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Reel Rating: 3 out of 5 Reels
MPAA Rating: PG for action violence, peril, brief language and some thematic elements
Released in Theaters: June 26, 2015
Best for Ages: 9+
Genre: Family, Action, Adventure
Runtime: 111 minutes
Directed by: Boaz Yakin
Studio: Warner Bros.
Cast: Lauren Graham, Thomas Haden Church, Robbie Amell, Josh Wiggins

SYNOPSIS: A military dog who helps U.S. Marines in Afghanistan returns to the U.S. and is adopted by his handler's family after suffering a traumatic experience.

REVIEW: I figured it wouldn't take long for me to start weeping during "Max," and I was right. During the first few minutes of the movie, we meet Max, a brave, smart, precision-trained military dog who serves on the frontlines in Afghanistan alongside his handler, U.S. Marine Kyle Wincott (Robbie Amell).

But things go horribly wrong during maneuvers one day, and Kyle is killed in the line of duty. Unable to remain in service after losing his best friend, a traumatized Max is shipped stateside. Cue tears.

When Kyle's Marine buddies bring Max to his funeral, the dog lies down in front
of the casket, as Kyle's parents, retired soldier Ray (Thomas Haden Church) and
Pamela (Lauren Graham), fight to hold themselves together. I was pretty much
doing the same thing. (It doesn't help that I'm still traumatized from NBC's
"Parenthood," the emotional family drama which starred Graham as one of the

After the funeral, Max bonds with Kyle's younger brother, Justin (Josh Wiggins),
who's having behavioral issues after losing Kyle and also trying to live up to his
dad's strict rules and high expectations.

Justin isn't interested in taking responsibility for his brother's troubled dog, but as
they get to know and trust each other, the pair begin to unravel the mystery of
how Kyle really died, including the part his friend and fellow soldier Tyler (Luke
Kleintank) played in his death. In the process, Ray, Max, Justin and Justin's friends,
tough-talking teen Carmen (Mia Xitlali) and her cousin Chuy (Dejon LaQuake), find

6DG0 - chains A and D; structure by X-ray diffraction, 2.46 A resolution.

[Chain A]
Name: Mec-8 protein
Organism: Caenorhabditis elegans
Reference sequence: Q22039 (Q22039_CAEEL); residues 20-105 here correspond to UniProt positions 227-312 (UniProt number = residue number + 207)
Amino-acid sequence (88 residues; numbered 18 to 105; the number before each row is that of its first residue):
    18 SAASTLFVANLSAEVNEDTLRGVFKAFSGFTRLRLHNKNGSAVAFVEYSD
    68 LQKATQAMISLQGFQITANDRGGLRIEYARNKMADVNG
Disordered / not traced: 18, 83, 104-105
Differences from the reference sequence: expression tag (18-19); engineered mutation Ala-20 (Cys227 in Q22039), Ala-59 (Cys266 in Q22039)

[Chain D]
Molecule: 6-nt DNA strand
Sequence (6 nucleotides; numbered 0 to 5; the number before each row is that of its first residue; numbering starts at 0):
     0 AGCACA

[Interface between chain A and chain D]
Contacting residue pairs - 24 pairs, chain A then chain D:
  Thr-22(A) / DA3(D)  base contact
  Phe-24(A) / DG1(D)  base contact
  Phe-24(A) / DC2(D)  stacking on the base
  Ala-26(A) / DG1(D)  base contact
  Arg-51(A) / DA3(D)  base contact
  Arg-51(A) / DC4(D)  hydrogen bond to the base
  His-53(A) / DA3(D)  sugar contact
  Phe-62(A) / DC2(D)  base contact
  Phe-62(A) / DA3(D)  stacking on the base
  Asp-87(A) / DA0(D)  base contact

themselves in danger.

"Max" is equal parts family drama, action thriller, and war movie, with a little
gang violence thrown in. It's probably not the best movie you'll ever see -- it's
formulaic, overly dramatic and rife with stereotypical characters. But it's still a
solid family drama for kids aged nine and older, especially kids who like movies
centered on animals. And Max is truly the star of this show!

I especially love that "Max" shines a bright light on "war dogs." Their military
service dates back to the Roman Empire, but the first modern push for the use of
dogs in U.S. military began during WWII. Click over to The United States War Dogs
Association for more info about these brave pooches.

Be sure and stay through the end credits to see photos of real-life war dogs.

THE DETAILS (May Contain Spoilers):
Sex/Nudity: A teen boy and girl kiss.
Violence/Gore: Soldiers are killed by an explosion. Main characters are threatened, chased, shot at and injured. Vicious dogs are pitted against each other, and one dog is killed during a fight.
Profanity: "Friggin'' is as bad as it gets.
Drugs/Alcohol: A man offers another man a bottle of beer. References to medications for war injuries.
Which Kids Will Like It? Kids aged nine and older who like dramatic family movies, especially involving dogs.
Will Grownups Like It? While overly dramatic and filled with stereotypical characters, "Max" is still a sweet story about loyalty, friendship and heroes.

One Reel – Even the Force can’t save it.
Two Reels – Coulda been a contender
Three Reels – Something to talk about.
Four Reels – You want the truth? Great flick!
Five Reels – Wow! The stuff dreams are made of.
Jane Boursaw is the film critic and editor-in-chief of Reel Life With Jane. Contact her at jboursaw@charter.net and check out the shop for fresh editorial content. Images in this review used courtesy of Warner Bros. Back To Top

Categories:  Movie Reviews
Keywords:  Movie Reviews

About the Author

Jane Boursaw

Jane Boursaw

Jane Boursaw is the founder and editor-in-chief of Reel Life With Jane. Her credits include hundreds of print and online publications, including The New York Times, People Magazine, Variety, Moviefone, TV Squad and more.

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